Zach Beauvais

Smart stuff

Written by Zach Beauvais

Dec 8, 2008

Originally appeared on Nodalities Blog:

I was listening to the Today Programme on Radio 4 the other morning, and heard that the vast majority of computers in the world are not part of PC’s. Most processors are thinking away in non-computer items like washing machines, cars, and mobile phones. OK, so this isn’t really that new, but the piece made some good points. I reckon if most people thought about it, they’d realise it’s not that surprising. Your watch has a little computer chip in it that you programme using an obscure ritual of holding down impossibly small buttons—if you don’t recognise this, it may be that you spend a lot on watches, and yours isn’t so much a processor as a series of cogs and springs doing the calculating. Your fridge “knows” when it’s too hot or cold, and your latest mobile is blatantly a little computer with a funny ring-tone.

Alongside this has been discussion, much of it stemming from Nokia (news), about pulling many of these computers together to do some more impressive processing for us. Nokia in particular wants to organise these computers by providing a platform on which people can interact from their mobile phones. So, you get a hugely customised data-set from your home and access to an open platform and so you can programmitacally access lots of these currently-isolated computing processes, right from your mobile handset. It’s pretty exciting, but I don’t understand the angles from much of the news coverage.

The Telegraph and the BBC coverage, for example, both tell this story as a really, super-cool system that lets you turn on your heating with your phone!

My reaction? “Whoah, no way! I can turn on my boiler without a match and that fear-for-your-life worry that I might have let too much gas out to get the pilot lit?”

It’s been dubbed “the stuff of science fiction,” but I can’t help wondering if the sci-fi stuff might be a bit more exciting than a remote-control for your boiler? If you think about home-heating for a moment, it’s not difficult to realise you already programmitacally interact with the system, and have for decades. The break-through came with the use of thermo-dynamic bi-metallic coils which expand one way when it’s warm and contract the other when it’s cooled down, tripping a switch. Adding this to a timer-switch, and you got a programme you can control for both time of day and ambient temperature. More and more sophisticated versions of this system have come out every year since the middle of the last century. When I was a teenager, my dad built our boiler system with about 10 different “zones” each with its own thermostat, and this was in a single-story ranch-style house in the middle of Colorado! Not even high-rise, exclusive, city technology really.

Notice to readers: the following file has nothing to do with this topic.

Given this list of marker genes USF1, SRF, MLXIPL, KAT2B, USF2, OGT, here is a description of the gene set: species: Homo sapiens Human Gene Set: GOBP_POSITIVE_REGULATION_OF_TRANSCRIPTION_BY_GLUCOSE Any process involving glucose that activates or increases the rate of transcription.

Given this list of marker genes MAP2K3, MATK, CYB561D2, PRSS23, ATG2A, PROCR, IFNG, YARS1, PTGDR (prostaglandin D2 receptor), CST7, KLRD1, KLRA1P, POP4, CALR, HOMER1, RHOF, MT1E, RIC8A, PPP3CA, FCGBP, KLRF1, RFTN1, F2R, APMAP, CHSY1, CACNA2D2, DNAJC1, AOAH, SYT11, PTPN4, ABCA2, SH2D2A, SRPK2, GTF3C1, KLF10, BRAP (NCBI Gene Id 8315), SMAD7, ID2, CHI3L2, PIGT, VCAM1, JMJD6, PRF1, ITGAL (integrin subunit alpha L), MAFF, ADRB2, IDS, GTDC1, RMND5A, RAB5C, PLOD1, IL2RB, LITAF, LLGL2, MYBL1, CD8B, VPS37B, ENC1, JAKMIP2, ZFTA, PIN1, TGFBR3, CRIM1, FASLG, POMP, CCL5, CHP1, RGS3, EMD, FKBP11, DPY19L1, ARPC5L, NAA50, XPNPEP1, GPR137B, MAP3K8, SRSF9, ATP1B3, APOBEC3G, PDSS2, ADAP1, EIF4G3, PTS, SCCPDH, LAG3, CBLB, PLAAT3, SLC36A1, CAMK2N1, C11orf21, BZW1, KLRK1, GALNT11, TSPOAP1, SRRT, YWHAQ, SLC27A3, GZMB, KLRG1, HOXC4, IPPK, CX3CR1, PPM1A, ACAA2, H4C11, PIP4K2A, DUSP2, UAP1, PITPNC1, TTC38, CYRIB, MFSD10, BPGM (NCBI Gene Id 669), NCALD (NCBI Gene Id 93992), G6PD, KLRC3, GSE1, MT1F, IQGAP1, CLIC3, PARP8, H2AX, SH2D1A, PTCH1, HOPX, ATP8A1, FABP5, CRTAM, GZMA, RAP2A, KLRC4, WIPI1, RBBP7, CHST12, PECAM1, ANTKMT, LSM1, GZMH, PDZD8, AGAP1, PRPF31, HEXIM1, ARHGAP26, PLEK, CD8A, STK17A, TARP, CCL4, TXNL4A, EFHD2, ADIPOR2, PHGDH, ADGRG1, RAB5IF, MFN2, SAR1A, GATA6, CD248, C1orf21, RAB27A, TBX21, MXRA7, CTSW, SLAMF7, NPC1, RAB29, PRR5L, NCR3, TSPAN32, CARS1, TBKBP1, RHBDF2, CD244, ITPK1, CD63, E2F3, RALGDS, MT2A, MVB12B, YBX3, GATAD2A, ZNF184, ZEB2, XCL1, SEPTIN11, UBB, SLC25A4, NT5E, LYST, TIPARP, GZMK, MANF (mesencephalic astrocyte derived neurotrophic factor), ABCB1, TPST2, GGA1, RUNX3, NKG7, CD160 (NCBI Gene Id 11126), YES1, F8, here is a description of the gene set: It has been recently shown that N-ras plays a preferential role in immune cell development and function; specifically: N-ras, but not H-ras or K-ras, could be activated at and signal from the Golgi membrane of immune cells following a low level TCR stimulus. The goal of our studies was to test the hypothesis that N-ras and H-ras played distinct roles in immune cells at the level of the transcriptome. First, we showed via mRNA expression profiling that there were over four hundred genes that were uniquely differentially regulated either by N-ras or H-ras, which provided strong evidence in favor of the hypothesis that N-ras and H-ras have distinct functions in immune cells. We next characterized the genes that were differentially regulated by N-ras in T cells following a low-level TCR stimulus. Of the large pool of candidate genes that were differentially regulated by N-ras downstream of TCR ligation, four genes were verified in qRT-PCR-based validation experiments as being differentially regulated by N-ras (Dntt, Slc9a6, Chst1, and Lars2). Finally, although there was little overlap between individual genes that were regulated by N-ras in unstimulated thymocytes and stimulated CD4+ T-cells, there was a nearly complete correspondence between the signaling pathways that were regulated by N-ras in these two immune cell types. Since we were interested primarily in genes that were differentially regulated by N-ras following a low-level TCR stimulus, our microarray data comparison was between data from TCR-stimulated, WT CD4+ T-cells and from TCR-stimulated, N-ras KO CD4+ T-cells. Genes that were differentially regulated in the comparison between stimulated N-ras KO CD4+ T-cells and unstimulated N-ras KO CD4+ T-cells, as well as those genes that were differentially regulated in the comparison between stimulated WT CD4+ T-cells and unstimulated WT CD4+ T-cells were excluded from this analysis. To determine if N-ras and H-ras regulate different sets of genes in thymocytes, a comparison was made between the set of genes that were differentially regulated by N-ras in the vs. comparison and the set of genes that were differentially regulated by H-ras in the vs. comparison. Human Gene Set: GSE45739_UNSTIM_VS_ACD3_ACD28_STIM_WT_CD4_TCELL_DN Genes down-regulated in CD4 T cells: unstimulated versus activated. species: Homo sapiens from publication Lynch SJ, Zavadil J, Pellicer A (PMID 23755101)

So, if the magic isn’t in the remote for the boiler, where is it?

Well, to me, the exciting stuff happens where you can connect all the different processes going on in your house, and getting… DATA! If these data are all accessible through the WWW, you have instant, personalised network-effect-enabled technology for your house. It’s Home 2.0 from here on out!

Why? Because you can suddenly interact with every feature of your personalised environment. Want to write a programme to help cut back on CO2? No problems, this app can let you choose how cold your food really needs to be, how hot your boiler needs to get, and which rooms don’t need to be warm at all times—and, it can tell you which appliances are using the most energy and compare them instantly with more cost and energy-efficient models. Have a higher-than-expected utility bill? Well, now the operator on the other end of the phone can get a real-time request from your own home metre telling them exactly what’s been used.

How about combining some of this with external datasets too? Why not have an anonymized “my street” view of CO2 emissions and maybe work out frost-traps in your community. Plot intruder-data from home security systems from an entire region? Get an accurate quotation from your geological location, current housing materials, and plumbing configurations as part of your plan to build an extension.

This is the stuff of science fiction (from the 1950’s, that is). Homes that can be programmed, data that can be used to make our habitat more efficient and comfortable. Saving money, saving emissions, etc.. All we need are the robot butlers to make us breakfast and press our twill trousers, and we’re set!

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